Australian colleges may restrict foreign students intake
In a possible amendment as proposed by a former Liberal leader, Australian colleges could be asked to restrict the number of foreign students intake apart from limiting enrolment from a single country.world Updated: Sep 24, 2009 09:17 IST
In a possible amendment as proposed by a former Liberal leader, Australian colleges could be asked to restrict the number of foreign students intake apart from limiting enrolment from a single country.
In a review paper released on Wednesday, which was a part of a review of the education sector conducted by former Liberal MP Bruce Baird, it was suggested "a heavy concentration of international students, particularly from a single country" could lead to a poorer student experience.
"And the review was an opportunity to consider whether a regulatory mechanism for ensuring diversity would be desirable," it was said, according to The Age today.
Baird's suggestion, however, failed to receive positive response from various quarters of Australian education industry, the daily noted.
According to Andrew Smith, chief executive of Australian Council for Private Education and Training, such an amendment was not needed.
"We've got a pretty robust set of standards at the moment and what we need to concentrate on first of all is making sure we enforce those standards properly, before we start looking for new rules," he said.
"The other thing that we have to be very careful of is getting too far into the business of dictating to people how they will operate their business," he added.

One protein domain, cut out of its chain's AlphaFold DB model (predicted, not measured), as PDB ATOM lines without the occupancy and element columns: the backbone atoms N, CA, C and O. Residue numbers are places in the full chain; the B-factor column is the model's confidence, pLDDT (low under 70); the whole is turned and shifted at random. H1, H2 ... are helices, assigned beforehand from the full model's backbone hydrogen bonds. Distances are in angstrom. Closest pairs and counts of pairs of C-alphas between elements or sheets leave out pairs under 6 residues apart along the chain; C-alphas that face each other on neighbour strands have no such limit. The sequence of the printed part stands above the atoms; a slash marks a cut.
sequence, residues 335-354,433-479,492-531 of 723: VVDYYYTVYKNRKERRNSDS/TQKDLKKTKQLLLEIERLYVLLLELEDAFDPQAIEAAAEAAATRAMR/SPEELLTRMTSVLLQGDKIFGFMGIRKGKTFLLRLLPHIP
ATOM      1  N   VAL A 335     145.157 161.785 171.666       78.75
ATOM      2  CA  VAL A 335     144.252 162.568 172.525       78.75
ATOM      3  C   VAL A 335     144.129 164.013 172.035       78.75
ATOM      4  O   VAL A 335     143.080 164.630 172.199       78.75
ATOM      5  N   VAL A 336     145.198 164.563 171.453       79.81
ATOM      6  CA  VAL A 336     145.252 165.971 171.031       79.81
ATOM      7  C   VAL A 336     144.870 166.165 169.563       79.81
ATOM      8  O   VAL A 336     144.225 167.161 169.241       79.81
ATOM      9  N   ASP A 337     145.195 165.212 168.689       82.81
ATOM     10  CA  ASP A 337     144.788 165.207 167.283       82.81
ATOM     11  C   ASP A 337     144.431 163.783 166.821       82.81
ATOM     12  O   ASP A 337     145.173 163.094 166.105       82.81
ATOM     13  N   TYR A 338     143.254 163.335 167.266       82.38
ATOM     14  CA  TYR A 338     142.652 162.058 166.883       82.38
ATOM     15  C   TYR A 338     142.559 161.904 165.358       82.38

Glenn Withers, chief executive of Universities Australia, which represents 38 universities, said a lack of diversity was not often a problem for universities, but the problems in other parts of the industry had the potential to damage Australia's international reputation as a study destination.
Withers said the review should consider "lighter touch" approaches, such as college partnerships, work experience and social activities, to enable different students to mix, before creating new regulation.
International education is worth about $ 15.5 billion industry in Australia, and it is the nation's third-largest export industry after coal and iron ore.
Local media Down Under has attributed the reported declining trends in student enquiries from India to negative publicity about violent attacks on international students, particularly Indians, and allegations of corrupt practices by some colleges have sparked fears about the sector's future.
Currently Victorian Premier John Brumby and State Skills Minister Jacinta Allan will spend the next ten days in India to promote Melbourne as a reputable destination for foreign students.